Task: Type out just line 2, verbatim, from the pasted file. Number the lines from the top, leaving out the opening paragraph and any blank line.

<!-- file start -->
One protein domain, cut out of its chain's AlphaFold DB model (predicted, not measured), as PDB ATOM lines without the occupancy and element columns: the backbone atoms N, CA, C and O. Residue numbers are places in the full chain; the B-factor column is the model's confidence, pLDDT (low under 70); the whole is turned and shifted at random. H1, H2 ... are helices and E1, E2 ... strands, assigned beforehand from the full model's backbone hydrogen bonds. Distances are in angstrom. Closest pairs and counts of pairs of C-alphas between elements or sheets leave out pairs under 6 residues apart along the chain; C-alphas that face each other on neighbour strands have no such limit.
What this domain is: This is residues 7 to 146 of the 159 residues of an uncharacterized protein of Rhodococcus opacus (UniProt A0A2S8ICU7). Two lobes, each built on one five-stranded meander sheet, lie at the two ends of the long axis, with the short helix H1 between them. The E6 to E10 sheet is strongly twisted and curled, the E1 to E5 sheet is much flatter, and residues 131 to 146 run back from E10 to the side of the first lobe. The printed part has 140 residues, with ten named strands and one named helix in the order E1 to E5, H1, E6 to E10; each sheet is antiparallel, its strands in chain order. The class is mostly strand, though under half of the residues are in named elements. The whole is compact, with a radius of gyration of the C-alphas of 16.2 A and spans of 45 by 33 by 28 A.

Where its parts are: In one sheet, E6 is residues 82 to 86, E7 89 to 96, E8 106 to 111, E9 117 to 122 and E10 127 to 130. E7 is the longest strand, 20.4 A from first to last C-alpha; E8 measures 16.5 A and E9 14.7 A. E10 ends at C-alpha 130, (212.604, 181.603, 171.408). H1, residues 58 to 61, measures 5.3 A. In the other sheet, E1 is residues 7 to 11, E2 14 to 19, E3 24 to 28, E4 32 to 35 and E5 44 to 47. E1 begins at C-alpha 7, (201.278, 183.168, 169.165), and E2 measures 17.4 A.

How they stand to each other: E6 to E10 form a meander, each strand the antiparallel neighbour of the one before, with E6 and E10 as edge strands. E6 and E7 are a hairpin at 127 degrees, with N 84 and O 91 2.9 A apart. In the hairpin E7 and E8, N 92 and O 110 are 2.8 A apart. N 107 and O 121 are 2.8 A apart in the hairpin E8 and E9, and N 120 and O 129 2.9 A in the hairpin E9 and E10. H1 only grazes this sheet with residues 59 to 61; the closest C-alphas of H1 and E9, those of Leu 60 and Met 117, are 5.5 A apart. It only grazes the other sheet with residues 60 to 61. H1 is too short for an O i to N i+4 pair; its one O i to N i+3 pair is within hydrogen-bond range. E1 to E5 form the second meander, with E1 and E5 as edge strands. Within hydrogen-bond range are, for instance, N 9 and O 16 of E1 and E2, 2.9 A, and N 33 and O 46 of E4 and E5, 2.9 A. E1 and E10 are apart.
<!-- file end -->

Where its parts are: In one sheet, E6 is residues 82 to 86, E7 89 to 96, E8 106 to 111, E9 117 to 122 and E10 127 to 130. E7 is the longest strand, 20.4 A from first to last C-alpha; E8 measures 16.5 A and E9 14.7 A. E10 ends at C-alpha 130, (212.604, 181.603, 171.408). H1, residues 58 to 61, measures 5.3 A. In the other sheet, E1 is residues 7 to 11, E2 14 to 19, E3 24 to 28, E4 32 to 35 and E5 44 to 47. E1 begins at C-alpha 7, (201.278, 183.168, 169.165), and E2 measures 17.4 A.